• review_requested=yes - allows a user to request someone to review the changeset. iD and JOSM have an option to insert this tag and OSMCha (and other tools) identifies it and makes it possible to find changesets with this tag. Also see a blog post about it.

After the 2.4.0 update of iD these tags are added to changesets:

The history of changes to tags is not stored on changesets themselves: this can be inferred from the history as a whole.

Custom changeset tags are also possible. JOSM, Potlatch2, and iD editors allow end-users to specify custom changeset tags (and make up new tags if you like, as when tagging data elements).

Viewing changesets

The History function on www.osm.org shows the changesets of the currently viewed area. The geographical extent of the changeset is shown by an orange rectangle, which surrounds all the changes made. For "bots" that make many small changes across a wide area this can be quite big. (This is why many changesets are shown for an area, even when that changeset seems not to be relevant.[1]) Better tools than the basic orange rectangle are available.

Changesets can be directly accessed using the following URL schema: https://www.openstreetmap.org/changeset/<Changeset number> Another option is to use the query feature and select a feature which will show the feature details and the last changeset for it.

Time and date of changesets

Each changeset is time-stamped. The web interface at openstreetmap.org gives an approximate date (e.g., 'over a year ago'). Hovering the mouse over the date for a few seconds brings up the exact date and time as a tooltip. You can also view the timestamp in the XML files: in the web interface these are hyperlinked at the very bottom of the panel detailing the changeset.

Changeset Discussions

Changeset Discussions show on the web interface as comments and replies (a discussion!) below the changeset tags. It's a good place to welcome new users and give them tips on their mapping contributions, or to discuss a changeset which seems problematic with the user who added it. Changeset Discussions are public so others in the OpenStreetMap community can contribute and see the reasoning for any further changes agreed. For more details see here: walk-through on the blog.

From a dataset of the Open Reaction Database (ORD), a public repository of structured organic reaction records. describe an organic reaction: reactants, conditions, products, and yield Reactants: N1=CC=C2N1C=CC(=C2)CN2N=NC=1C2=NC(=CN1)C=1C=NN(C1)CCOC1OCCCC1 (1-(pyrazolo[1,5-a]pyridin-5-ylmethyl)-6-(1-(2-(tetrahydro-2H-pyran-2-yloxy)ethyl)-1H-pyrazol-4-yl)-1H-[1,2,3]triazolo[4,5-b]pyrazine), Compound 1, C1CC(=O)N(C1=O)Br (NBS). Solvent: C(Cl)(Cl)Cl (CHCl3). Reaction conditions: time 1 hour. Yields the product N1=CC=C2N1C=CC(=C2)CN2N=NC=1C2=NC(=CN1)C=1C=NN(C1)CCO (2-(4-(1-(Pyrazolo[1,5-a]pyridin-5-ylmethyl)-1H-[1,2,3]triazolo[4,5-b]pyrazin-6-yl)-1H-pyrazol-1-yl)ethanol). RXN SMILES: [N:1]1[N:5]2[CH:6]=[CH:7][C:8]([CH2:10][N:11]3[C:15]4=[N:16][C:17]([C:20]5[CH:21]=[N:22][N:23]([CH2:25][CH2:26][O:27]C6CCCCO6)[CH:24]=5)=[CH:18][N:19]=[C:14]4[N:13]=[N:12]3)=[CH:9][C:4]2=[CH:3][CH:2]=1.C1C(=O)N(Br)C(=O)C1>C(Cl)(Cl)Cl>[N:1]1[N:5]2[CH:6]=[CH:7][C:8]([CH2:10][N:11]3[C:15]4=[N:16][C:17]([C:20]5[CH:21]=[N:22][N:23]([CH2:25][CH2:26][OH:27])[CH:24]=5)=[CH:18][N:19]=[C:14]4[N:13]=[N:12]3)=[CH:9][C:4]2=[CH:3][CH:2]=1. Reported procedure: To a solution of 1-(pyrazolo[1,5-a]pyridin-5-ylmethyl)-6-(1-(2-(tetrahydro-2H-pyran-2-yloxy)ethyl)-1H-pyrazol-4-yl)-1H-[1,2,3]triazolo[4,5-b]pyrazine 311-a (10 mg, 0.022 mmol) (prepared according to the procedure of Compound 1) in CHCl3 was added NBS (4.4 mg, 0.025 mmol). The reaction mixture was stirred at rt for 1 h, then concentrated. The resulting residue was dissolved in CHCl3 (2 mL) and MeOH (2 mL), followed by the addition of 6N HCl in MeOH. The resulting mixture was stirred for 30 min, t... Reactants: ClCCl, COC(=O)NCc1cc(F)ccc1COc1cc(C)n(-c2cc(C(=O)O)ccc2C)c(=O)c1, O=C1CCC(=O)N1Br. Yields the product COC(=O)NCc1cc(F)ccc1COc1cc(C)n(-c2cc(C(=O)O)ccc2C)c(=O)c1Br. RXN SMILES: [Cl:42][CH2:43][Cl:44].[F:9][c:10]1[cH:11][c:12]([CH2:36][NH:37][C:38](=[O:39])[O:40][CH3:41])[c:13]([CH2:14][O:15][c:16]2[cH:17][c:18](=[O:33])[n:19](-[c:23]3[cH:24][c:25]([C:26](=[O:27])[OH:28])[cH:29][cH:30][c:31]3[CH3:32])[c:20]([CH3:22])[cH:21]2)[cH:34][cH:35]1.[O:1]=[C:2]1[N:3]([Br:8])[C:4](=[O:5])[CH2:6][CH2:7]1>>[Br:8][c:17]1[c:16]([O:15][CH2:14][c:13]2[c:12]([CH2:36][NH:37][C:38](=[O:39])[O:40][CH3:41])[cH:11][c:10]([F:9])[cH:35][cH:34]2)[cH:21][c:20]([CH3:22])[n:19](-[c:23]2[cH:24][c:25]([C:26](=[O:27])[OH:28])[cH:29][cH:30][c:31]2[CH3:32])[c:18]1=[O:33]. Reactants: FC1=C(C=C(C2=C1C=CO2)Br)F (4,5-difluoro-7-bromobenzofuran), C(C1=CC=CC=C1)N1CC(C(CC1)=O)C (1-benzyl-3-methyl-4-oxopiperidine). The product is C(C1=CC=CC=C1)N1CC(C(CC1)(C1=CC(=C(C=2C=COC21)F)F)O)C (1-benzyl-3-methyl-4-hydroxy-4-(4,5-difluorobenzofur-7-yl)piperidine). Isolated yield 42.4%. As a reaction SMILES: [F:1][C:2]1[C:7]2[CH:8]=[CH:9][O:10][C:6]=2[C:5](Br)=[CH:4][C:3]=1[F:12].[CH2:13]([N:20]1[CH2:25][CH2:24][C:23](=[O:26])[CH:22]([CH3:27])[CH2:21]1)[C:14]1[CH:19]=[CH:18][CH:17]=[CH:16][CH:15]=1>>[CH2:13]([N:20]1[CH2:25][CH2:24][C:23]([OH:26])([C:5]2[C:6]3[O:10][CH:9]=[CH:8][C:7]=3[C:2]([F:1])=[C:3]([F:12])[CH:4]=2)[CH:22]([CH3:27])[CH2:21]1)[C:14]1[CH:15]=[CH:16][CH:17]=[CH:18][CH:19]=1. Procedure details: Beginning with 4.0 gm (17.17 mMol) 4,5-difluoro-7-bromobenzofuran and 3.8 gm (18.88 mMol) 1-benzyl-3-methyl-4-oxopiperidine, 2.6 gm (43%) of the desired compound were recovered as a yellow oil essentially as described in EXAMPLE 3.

Some statistics about these discussions are displayed:

Technical

The technical procedure for creation of a changeset

Changesets were introduced with API v0.6 in April 2009. Changesets were "synthesised" for edits before that date. For technical details, see the API 0.6 documentation which contains extensive documentation on them. See also the Get Capabilities documentation.

Some tags were initialy used on elements only for attaching metadata displayed in map editors or in quality assurance tools (such as completion status, things to do, approximations, source, etc.). Since version 0.6 of the API, map editors and import tools are encouraged to attach these metadata tags instead to the changesets they create (changesets are not data elements) instead of tagging every added or modified data element: these old tags on elements are now documented on this wiki as "discardable", meaning that they may be silently deleted from data elements by editors when they update them (they are still usable in changesets only, and still visible in the history of elements, in the version pointed by their initial changeset, but newer updated or created elements will no longer use these tags, attached now to the changeset linked to each version of elements).

Changeset Dump

There is a big bzipped XML file with all the changesets at planet.osm.org. It can be imported into a postgresql database with either ChangesetMD or osmchanges-postgres.

See also

Proposals

Here is a proposal to define more common changeset tags that can be used to describe edits: Proposed features/changeset_tags (including the previous)

References